According to Knight Frank, the average house price growth rate in developed economies is more than twice that of developing countries. India and Spain were the only countries that recorded a decrease.
The study aligns with an analysis by the Financial Times that found that in the first three months of 2021. Countries saw their biggest home price booms in two decades.
Sid Bhushan, the economist at Goldman Sachs
Said housing markets in the US, Canada, UK, and New Zealand were “on fire” as “low-interest rates and the shift to working from home are boosting demand for homes”.
Average mortgage rates have more than halved since 2007 in many countries. Including the US, Germany, and the UK, according to separate data collected by Oxford Economics. The low mortgage rates reflect the extremely loose monetary policy being adopted by most advanced economies in response to the impact of the pandemic.
Housing demand is also driven by the trend of working from home. Along with the large savings that many people accumulate when spending limit due to Covid-19.
Bhushan added: “Price is up but housing supply remains tight. Housing inventories are near historic lows in the US, Canada, and the UK. Meanwhile, shortages of materials and labor have hampered construction activity and exacerbated supply shortages.
Experts still don’t know how long the house price boom will continue.
In Asia, Helen Qiao, an economist at Bank of America. Said South Korea’s housing market is “hot” on record because of strong demand and meager supply.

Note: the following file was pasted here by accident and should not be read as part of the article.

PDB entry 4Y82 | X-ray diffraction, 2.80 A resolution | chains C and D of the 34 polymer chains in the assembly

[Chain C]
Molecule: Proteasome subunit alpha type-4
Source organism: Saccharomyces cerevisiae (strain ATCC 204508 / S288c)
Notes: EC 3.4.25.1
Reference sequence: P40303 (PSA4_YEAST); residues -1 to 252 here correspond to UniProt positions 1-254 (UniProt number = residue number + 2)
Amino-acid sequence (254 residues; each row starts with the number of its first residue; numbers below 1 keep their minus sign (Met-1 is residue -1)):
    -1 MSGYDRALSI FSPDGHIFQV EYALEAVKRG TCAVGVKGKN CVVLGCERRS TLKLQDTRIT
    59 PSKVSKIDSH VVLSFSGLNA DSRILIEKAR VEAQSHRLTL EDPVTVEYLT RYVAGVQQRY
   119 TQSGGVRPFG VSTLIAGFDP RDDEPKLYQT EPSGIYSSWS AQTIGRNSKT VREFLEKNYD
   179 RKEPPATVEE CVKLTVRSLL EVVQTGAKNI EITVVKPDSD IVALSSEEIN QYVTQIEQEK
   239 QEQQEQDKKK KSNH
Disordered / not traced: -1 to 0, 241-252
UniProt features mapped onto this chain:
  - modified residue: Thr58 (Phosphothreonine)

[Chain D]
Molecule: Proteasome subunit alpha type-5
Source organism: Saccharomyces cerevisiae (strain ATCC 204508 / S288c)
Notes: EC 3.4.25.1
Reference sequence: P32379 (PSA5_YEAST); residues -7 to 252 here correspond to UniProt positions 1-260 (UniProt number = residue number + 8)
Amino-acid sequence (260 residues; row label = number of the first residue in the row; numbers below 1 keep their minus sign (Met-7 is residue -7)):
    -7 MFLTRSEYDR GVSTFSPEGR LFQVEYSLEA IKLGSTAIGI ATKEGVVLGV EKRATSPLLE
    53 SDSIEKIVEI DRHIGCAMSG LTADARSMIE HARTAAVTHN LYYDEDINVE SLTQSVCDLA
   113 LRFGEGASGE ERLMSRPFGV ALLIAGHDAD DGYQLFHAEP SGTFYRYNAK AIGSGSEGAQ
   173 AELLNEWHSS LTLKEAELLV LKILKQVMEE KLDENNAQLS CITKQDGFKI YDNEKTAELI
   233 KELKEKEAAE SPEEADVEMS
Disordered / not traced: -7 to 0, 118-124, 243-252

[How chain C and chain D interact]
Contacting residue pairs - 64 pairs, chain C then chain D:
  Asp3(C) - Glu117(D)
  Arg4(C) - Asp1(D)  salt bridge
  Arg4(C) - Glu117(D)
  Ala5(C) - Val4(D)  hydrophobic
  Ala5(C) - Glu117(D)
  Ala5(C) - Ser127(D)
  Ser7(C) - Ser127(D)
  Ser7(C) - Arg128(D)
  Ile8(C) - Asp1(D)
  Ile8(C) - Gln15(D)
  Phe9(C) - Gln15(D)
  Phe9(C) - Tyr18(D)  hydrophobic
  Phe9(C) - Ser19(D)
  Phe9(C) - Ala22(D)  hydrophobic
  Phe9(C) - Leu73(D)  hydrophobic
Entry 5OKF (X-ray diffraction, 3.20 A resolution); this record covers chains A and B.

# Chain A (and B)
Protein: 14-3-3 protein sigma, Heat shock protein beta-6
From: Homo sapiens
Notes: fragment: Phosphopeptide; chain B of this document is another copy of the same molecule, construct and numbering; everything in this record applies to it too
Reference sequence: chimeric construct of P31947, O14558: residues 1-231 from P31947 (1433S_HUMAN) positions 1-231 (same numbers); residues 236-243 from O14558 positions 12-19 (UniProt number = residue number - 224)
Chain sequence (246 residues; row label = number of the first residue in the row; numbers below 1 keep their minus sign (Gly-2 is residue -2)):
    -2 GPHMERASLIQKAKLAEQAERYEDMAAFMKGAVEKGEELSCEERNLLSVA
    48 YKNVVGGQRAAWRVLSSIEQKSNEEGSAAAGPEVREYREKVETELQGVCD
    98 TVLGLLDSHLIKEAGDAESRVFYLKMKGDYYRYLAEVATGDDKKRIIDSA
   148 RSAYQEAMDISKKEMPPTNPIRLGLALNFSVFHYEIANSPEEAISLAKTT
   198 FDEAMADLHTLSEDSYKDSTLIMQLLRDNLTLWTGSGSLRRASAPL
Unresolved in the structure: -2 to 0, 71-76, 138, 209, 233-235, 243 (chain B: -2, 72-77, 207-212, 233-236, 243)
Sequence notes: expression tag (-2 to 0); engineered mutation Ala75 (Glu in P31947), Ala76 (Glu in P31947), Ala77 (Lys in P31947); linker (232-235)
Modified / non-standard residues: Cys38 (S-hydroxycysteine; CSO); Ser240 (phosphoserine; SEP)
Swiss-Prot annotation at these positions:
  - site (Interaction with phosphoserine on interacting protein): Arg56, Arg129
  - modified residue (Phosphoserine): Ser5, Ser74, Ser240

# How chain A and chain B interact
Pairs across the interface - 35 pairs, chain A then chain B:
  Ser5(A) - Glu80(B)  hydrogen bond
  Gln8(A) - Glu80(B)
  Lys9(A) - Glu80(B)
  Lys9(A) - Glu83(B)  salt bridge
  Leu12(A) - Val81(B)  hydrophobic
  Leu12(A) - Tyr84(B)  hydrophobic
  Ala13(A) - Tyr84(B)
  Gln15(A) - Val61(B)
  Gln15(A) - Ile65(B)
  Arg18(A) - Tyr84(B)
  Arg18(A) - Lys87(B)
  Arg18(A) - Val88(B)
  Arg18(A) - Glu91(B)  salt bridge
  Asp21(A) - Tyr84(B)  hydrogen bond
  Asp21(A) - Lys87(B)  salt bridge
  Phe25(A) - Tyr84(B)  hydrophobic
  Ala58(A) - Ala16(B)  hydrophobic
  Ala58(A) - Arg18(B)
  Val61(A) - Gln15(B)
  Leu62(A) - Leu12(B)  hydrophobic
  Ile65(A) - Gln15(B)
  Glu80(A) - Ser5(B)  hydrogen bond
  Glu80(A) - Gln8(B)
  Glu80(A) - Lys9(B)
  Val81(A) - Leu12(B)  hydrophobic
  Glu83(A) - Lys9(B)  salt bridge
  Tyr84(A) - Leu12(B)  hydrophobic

In the UK, the government recently ended tax incentives and caused house prices to drop slightly. However, “the combination of low-interest rates. A strong economic recovery could turn a small-scale housing boom into a real estate bubble.” Said Kallum Pickering – senior economist at the bank.
In the Americas, the number of mortgage applications from Americans is falling. Indicating that demand has cooled compared to before, Everett-Allen said.
Stephen Brown, the senior economist at Capital Economics, said Canada is also seeing a similar downtrend. House price inflation in this country is “nearly peaking”. The number of real estate transactions decreased. The ratio of homes sold to the number of people who applied to buy also decreased. This shows that the Canadian housing market is cooling down and prices may not increase as much as before.
In 2021, global economic growth is forecast to return as vaccinations ramp up and lockdown restrictions are eased. Which should support the housing market.
However, analysts say that the real estate “craze” will continue because the most important thing is that lending interest rates expect to remain low. And looking back in history, periods of weakness in real estate prices usually only trigger when interest rates rise. Bottoming interest rates are the main driver of prices, especially in the US and Europe. As they make borrowing more affordable.
In particular, even with high inflation, policymakers still expect to keep interest rates low to ensure recovery. They may have to change course if prices continue to rise and hold steady at higher levels. But the major central banks have emphasized that they want to keep their economies “hotter” than usual if that will help grow and create jobs.
“Mortgage rates will remain structurally low and support market growth in the near term. ” Said Adam Challis, managing director of research. Strategy at Jones Lang LaSalle across Europe, the Middle East, and Africa.
In other words, the “bubble” of the real estate market may not burst in the near future if the COVID-19 pandemic not completely contain. Normality returns to everyone.